The NIH Taps Breezmed to Uncover the Real Cost of Prior Authorizations - UNeTech Institute

The Phase I STTR Boosts Omaha Medical Startup

The National Institutes of Health awarded Breezmed a $301,383 grant to explore the real cost of prior authorizations. Breezmed is the primary recipient under the Small Business Technology Transfer Research Grant (STTR), a very competitive program that awards research grants for small business. The grant is a phase I award, which is intended to serve as proof of concept. Prior authorizations are processes used by insurance companies to oversee prescriptions and prescribed procedures. Studies continue to paint a dire picture of the cost of prior authorizations and Breezmed brings a novel software system to expedite their approval.

The National Institutes of Health

“It is so great to see the NIH recognize Breezmed,” said Dr. Michael Dixon, CEO of UNeMed. “Not only is it answering some important questions, but it is a business that is clearly targeted at an important market need.”

In the grant, Breezmed will conduct surveys of doctors, patients, and administrators. The goal is to get a more complete measure of the burden of prior authorizations across the healthcare system. There have been many attempts to get a measure of the full cost of prior authorizations. Those attempts show surprisingly high administrative burdens at multiple levels of the healthcare system. Breezmed’s grant will provide new insight into the real cost of prior authorizations.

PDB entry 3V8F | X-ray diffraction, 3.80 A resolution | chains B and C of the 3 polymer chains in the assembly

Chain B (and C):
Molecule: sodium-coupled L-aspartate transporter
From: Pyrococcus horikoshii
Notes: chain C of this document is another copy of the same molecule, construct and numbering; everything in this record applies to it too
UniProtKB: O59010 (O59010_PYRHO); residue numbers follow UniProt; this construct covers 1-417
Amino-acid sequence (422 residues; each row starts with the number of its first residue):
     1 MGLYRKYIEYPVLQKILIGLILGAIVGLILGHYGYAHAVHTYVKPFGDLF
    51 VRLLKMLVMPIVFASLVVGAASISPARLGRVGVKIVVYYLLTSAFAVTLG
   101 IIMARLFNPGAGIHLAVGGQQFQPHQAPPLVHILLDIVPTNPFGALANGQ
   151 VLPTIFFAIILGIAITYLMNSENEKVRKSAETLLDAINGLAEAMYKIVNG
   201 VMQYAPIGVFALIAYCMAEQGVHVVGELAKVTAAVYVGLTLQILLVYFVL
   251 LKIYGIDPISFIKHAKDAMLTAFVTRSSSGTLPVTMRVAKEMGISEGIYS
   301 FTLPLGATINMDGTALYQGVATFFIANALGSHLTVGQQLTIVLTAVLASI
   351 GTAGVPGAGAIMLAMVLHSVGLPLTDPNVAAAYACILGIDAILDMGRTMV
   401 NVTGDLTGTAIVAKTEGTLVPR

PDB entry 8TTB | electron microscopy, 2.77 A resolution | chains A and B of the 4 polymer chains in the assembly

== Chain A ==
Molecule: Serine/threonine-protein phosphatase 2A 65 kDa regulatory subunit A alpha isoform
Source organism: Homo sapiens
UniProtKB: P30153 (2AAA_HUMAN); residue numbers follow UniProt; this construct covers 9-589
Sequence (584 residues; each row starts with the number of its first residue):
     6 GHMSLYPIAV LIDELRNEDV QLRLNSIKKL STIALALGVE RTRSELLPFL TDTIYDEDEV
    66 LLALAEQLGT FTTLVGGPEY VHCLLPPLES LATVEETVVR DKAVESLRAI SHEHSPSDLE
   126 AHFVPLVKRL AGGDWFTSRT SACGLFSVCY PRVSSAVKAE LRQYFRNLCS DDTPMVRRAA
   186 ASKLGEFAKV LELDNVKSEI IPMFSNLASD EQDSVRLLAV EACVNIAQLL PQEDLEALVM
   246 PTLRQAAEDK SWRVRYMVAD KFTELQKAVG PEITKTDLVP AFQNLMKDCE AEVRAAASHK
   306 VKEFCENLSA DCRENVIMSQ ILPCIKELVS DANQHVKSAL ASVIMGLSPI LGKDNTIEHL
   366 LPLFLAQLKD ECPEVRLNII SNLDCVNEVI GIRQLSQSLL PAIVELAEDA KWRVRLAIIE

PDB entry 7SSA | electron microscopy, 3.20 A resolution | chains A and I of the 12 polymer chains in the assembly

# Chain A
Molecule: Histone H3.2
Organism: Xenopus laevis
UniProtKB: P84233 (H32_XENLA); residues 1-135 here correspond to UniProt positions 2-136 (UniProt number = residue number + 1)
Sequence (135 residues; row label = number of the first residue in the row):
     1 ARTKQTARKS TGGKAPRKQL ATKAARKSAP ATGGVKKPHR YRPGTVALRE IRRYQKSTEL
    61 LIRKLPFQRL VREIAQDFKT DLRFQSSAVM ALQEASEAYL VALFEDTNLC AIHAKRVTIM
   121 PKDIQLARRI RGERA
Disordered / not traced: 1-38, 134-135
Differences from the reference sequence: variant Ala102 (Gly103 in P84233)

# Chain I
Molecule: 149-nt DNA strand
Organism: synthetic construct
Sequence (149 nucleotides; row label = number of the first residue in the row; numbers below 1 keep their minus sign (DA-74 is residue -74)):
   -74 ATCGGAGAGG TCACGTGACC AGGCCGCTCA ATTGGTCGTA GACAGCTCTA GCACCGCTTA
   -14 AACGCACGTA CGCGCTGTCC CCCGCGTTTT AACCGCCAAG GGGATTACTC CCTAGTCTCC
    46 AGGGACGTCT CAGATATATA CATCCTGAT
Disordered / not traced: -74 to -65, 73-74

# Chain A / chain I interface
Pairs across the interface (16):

“I already knew that prior authorizations were a big problem,” said Dr. Steve Salzbrenner, inventor and founder of Breezmed. “But the early results of our research just floored me – it’s bigger than I’d even thought.”

Current research puts the estimated cost of prior authorizations at billions of dollars annually. The results of the surveys will inform the development of a new interface. Breezmed, working with Omaha’s H4 Technologies, will then iteratively design and test that new interface to streamline approval of prior authorizations. H4’s work is supported under the STTR and will dramatically accelerate Breezmed’s efforts to bring a great new product to market.

“We are so grateful for the NIH to recognize how much of a problem prior authorizations really are,” concluded Dr. Salzbrenner. Thanks to the NIH, Breezmed will help more precisely measure the burden of prior authorizations and then launch the tool to solve it.